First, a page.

What happens to my real estate or other contract as a result of COVID-19?
April 24, 2020
Contracts in General
Over the past several weeks, we have seen an influx of calls about the impact of the pandemic on contracts. The essential issue is whether parties to a contract can have their performance excused, or at least modified, given the governmental restrictions put in place as a result of COVID-19.
With court operations limited mostly to criminal matters (see our page regarding court closures here), we found no reported California cases giving guidance on this issue. But the circumstances are not altogether different than what happened during WWII. Here is a case example that provides at least some guidance for those who are seeking relief from a contract due to governmental shelter-in-place orders:
In 1941, a car dealership leased a Beverly Hills property for the purpose of selling new cars. Four months later, the federal government discontinued the sale of new automobiles except to those engaged in military activities. Having lost 90% of its business as a result of the government’s orders, the car dealership asked the court to excuse its performance under the lease due to “commercial frustration.”
“The doctrine of frustration depends on the total or nearly total destruction of the purpose for which, in the contemplation of both parties, the transaction was entered into.” (Lloyd v. Murphy (1944) 25 Cal.2d 48, 53.) California has a statute that excuses performance of a contract under such circumstances. Cal. Civ. Code § 1511 (“performance of an obligation … is excused” when, among other circumstances, the performance is “prevented or delayed by an irresistible, superhuman cause, or by the act of public enemies of this state or of the United States”).
“The question in [these] cases is whether the equities of the case, considered in the light of sound public policy, require placing the risk of a disruption or complete destruction of the contract equilibrium on defendant or plaintiff under the circumstances of a given case,” (Lloyd v. Murphy (1944) 25 Cal.2d 48, 53-54.) To be excused from a contract, it is not sufficient to merely show that the “laws or other governmental acts” have made performance “unprofitable or more difficult or expensive.” (Lloyd v. Murphy (1944) 25 Cal.2d 48, 55.)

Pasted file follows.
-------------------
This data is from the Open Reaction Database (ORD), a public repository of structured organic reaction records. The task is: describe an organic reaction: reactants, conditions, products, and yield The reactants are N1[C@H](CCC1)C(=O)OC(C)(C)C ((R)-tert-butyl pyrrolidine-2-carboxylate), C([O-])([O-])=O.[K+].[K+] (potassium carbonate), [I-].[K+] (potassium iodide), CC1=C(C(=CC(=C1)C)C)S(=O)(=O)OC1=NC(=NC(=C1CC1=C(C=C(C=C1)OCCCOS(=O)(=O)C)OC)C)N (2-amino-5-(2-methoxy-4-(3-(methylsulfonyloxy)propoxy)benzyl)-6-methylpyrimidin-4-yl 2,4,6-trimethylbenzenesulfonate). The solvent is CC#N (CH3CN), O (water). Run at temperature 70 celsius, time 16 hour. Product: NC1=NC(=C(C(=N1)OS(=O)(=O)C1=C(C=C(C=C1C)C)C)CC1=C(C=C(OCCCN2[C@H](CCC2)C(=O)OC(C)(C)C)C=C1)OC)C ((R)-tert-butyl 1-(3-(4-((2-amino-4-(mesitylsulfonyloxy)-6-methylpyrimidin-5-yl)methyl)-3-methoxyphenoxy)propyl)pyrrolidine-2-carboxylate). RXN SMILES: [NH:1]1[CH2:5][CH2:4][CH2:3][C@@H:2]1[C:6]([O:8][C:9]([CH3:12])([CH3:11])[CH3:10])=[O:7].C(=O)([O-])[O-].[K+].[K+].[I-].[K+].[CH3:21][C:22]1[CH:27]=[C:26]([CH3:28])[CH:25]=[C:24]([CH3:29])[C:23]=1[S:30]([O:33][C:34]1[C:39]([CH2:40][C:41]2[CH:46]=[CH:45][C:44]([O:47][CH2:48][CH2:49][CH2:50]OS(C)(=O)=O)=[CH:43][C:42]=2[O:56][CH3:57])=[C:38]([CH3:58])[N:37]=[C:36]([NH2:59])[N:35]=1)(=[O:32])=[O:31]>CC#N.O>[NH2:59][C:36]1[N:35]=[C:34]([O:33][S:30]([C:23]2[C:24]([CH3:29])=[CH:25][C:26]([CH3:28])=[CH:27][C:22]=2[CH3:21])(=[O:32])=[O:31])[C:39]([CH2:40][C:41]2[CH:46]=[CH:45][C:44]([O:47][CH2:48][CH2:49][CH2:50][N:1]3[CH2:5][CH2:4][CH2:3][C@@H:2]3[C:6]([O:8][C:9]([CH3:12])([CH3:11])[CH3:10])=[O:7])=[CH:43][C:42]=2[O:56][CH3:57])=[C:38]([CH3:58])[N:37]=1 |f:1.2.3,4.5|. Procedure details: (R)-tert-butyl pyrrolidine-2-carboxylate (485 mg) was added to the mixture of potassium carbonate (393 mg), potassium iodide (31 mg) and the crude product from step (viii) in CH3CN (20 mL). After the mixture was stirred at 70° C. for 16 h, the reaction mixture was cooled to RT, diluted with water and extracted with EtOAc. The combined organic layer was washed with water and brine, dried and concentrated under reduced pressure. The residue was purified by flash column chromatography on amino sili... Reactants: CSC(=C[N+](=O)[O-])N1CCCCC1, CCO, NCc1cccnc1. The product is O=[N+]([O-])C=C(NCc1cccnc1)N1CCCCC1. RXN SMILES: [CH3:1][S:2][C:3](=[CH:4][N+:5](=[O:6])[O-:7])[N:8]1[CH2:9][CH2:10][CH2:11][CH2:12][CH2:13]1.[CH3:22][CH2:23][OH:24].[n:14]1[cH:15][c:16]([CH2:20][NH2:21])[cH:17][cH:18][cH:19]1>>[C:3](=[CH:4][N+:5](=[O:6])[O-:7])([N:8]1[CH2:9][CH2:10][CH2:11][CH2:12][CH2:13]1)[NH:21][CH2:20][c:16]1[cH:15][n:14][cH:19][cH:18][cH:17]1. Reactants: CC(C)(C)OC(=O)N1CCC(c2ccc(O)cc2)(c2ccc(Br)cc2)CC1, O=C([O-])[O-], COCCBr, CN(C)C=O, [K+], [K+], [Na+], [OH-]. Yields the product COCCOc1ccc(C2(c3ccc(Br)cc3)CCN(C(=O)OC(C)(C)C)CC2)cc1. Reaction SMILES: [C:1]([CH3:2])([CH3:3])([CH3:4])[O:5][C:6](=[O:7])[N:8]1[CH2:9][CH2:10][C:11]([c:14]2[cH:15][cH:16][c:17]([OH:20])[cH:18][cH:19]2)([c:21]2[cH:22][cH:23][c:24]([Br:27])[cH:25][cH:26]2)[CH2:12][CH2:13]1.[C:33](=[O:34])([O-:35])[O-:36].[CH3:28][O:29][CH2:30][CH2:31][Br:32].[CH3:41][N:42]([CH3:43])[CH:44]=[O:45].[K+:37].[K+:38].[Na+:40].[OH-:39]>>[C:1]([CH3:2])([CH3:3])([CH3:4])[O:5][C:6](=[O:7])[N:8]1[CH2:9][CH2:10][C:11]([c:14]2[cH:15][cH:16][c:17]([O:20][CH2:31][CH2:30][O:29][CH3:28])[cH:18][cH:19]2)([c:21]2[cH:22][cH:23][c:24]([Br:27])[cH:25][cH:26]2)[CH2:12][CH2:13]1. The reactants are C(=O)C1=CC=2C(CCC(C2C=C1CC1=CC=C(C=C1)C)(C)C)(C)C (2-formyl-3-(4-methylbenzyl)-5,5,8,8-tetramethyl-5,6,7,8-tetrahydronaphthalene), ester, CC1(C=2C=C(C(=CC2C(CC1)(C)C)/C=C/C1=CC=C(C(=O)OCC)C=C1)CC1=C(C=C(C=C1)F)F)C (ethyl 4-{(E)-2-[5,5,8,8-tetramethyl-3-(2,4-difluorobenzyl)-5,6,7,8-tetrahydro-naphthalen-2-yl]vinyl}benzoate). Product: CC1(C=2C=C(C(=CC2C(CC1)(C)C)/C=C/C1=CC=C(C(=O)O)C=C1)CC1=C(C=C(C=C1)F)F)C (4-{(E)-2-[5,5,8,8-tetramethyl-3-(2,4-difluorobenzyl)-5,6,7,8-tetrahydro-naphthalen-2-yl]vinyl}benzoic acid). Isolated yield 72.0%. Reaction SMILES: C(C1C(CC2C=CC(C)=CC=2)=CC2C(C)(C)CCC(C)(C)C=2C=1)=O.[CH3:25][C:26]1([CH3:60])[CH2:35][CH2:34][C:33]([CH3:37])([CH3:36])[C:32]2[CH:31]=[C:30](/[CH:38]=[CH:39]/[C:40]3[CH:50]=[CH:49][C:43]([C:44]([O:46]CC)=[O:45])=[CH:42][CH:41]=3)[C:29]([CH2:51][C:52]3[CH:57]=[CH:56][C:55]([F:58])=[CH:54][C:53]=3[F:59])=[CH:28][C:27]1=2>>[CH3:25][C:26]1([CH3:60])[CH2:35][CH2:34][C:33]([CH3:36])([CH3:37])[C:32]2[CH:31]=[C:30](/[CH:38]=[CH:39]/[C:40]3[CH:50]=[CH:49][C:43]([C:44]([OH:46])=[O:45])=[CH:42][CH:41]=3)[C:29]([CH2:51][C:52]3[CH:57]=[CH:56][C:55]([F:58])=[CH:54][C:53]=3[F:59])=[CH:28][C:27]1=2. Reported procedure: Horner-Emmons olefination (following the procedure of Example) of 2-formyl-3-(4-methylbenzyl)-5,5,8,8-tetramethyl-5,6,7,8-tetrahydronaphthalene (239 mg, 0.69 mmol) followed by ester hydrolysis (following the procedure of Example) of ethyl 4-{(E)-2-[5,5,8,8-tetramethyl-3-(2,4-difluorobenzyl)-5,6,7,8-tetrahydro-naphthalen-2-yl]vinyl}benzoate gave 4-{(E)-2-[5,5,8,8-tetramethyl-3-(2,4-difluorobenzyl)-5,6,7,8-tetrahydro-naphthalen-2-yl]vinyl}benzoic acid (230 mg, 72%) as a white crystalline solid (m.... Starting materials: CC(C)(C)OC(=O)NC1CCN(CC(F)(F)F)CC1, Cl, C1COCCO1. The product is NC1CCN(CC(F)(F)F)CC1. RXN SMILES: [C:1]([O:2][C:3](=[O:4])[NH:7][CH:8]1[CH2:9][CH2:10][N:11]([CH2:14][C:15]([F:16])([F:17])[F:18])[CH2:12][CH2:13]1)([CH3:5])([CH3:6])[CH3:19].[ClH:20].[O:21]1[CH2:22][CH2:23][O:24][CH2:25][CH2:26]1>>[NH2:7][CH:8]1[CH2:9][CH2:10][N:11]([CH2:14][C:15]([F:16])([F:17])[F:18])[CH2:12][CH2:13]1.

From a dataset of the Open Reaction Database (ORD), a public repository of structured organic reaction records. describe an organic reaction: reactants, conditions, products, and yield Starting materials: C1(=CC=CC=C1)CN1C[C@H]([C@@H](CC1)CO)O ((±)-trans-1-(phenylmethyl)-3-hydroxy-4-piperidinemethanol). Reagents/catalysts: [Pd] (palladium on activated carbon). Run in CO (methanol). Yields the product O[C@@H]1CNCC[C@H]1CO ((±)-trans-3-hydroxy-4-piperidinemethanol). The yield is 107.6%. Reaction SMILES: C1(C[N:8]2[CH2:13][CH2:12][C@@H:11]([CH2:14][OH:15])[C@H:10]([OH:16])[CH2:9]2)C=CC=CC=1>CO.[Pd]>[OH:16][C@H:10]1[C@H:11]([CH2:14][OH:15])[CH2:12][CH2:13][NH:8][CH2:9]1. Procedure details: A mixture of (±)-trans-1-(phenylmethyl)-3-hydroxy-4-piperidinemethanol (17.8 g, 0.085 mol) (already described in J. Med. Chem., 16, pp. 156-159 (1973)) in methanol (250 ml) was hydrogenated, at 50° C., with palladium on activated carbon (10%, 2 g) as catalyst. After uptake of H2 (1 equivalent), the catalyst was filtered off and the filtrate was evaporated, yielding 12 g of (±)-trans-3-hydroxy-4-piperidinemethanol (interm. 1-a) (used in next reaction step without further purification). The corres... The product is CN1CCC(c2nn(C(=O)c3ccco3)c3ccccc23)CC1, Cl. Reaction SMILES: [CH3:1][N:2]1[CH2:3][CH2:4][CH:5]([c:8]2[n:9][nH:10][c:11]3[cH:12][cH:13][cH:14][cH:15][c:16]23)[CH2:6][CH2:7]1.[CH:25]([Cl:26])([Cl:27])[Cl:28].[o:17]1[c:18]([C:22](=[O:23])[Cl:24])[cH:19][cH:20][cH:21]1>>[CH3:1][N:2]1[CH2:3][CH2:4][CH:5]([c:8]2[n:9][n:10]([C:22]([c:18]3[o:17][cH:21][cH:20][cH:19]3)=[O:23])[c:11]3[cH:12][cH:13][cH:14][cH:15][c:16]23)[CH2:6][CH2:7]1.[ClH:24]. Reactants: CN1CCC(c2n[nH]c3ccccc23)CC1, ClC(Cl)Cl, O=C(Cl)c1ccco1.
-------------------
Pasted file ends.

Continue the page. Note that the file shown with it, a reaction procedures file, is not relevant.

Applying these principles, the California Supreme Court refused to excuse the car dealership’s performance under the lease. The notable reasons were as follows: (a) at the time the lease was signed, it was reasonably foreseeable that car sales would be restricted because war was on the horizon; and (b) while 90% of its business was lost, the dealership could still operate and earn revenues.
As this opinion suggests, it is not an easy task to escape performance of a contract, even in the challenging times we face today. This is not to say it is impossible, and contracting parties are urged to consult an attorney about their specific circumstances.
Real Estate Contracts
One area in which we have had numerous questions, and several cases, is real estate contracts. In the wake of the COVID-19 outbreak, the real estate market has been pushed into a state of upheaval similar to the 2008 “Great Recession.” Cancellations of purchase contracts have spiked, resulting in disputes generated over deposits. Many situations have arisen as a direct result of COVID-19, such as job losses and changes in investment values and payouts, where buyers are unable to qualify for loans.
We are seeing buyers attempting to get out of contracts and sellers doing what they can to close escrow. There are many instances of buyers sending cancellations, stating the contract is cancelled due to COVID-19—an unforeseen circumstance. Prior to COVID-19, the real estate market was robust. Buyers were submitting multiple offers on properties and often without contingencies. In these instances, if the liquidated damage provision in the purchase agreement is initialed by the parties, the buyer’s deposit could be at risk. Unfortunately, COVID-19 and the attendant impact on the national economy has flipped the market on its ear, and buyers and sellers alike are scrambling to mitigate the impact on property sales and purchases.